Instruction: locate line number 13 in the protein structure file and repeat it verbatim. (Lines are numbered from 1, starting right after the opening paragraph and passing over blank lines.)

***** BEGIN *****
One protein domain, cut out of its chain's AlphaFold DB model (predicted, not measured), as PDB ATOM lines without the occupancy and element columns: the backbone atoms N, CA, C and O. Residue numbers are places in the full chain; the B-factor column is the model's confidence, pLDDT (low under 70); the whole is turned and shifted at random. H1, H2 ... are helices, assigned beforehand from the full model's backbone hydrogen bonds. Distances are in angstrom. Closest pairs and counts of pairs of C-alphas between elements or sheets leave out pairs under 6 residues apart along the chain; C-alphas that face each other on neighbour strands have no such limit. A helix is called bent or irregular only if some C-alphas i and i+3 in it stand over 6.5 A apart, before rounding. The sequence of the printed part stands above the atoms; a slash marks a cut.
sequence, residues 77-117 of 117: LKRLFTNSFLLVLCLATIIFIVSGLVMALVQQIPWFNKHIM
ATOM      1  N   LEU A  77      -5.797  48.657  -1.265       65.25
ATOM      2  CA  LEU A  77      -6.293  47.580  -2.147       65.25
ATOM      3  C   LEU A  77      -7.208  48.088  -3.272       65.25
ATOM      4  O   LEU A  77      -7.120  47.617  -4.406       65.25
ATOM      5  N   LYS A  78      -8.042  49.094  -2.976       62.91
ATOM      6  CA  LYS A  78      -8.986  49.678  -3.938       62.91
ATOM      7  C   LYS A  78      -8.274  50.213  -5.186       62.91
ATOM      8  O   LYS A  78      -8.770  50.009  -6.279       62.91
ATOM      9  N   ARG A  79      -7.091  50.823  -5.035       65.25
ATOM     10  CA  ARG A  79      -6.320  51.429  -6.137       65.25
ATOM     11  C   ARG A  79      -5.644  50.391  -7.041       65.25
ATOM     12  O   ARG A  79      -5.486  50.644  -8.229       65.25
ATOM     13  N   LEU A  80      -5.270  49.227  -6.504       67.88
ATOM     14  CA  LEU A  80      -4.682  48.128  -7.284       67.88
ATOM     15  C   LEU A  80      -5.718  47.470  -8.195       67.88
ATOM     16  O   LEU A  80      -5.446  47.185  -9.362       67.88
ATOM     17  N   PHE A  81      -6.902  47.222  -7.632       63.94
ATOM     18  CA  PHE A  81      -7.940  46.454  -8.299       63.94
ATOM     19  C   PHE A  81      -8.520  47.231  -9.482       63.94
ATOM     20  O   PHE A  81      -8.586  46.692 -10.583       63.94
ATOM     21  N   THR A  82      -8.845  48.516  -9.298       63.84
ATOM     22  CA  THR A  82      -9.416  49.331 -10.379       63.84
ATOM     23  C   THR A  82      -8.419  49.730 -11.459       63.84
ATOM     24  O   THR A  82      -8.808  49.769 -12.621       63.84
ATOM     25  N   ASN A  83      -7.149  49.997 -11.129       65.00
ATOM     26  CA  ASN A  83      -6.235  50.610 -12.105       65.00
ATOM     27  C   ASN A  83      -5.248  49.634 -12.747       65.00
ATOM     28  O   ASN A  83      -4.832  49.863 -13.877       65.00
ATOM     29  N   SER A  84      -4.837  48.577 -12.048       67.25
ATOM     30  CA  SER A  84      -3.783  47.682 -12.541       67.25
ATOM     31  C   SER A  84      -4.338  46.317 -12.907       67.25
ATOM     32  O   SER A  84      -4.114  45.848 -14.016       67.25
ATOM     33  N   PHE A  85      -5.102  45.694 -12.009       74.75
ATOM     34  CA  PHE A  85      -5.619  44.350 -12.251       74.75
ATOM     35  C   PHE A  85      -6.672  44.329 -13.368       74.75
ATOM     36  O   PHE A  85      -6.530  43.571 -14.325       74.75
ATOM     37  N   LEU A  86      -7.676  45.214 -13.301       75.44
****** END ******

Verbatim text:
ATOM     12  O   ARG A  79      -5.486  50.644  -8.229       65.25